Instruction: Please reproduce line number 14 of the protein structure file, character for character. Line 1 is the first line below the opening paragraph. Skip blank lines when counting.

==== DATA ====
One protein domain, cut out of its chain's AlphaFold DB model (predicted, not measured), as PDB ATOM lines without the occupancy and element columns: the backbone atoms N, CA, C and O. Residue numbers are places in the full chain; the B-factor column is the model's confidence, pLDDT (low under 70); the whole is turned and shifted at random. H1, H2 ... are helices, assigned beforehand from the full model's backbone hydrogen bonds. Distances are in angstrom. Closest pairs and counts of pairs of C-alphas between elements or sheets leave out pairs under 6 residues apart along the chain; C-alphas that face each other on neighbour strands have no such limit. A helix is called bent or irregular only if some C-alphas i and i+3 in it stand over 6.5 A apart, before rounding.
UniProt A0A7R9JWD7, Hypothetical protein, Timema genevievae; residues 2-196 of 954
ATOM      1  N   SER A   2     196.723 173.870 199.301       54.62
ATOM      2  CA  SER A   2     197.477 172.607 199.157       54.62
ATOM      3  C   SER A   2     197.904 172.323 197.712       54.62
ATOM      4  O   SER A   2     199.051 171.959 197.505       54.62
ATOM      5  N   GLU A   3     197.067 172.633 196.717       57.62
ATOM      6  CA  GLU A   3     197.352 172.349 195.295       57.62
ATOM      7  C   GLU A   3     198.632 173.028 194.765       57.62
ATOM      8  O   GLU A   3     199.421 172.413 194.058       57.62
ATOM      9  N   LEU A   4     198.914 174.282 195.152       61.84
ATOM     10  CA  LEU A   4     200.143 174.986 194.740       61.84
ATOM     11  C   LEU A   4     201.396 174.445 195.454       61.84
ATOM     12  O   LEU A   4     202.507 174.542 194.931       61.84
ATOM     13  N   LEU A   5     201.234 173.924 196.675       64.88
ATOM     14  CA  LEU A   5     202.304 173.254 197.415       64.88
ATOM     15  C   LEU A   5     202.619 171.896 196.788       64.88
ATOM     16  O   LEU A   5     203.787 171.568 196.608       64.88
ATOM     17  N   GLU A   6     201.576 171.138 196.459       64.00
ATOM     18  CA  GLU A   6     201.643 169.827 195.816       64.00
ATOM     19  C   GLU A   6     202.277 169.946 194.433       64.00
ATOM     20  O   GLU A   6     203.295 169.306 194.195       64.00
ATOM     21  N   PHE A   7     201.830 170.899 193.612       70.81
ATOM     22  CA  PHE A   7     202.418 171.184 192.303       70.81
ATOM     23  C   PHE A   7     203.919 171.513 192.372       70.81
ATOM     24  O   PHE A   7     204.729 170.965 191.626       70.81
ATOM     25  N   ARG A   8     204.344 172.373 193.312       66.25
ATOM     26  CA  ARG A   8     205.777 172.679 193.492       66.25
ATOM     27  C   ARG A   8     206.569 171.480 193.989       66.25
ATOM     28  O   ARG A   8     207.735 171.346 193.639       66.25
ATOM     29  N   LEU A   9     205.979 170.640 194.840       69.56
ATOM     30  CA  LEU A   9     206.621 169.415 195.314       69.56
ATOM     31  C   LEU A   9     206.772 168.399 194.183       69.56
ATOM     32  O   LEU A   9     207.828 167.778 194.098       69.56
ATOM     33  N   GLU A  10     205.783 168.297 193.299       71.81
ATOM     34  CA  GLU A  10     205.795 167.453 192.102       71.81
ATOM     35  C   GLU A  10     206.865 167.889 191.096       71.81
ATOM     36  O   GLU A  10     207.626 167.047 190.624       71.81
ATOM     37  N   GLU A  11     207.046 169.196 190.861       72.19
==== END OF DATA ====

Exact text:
ATOM     13  N   LEU A   5     201.234 173.924 196.675       64.88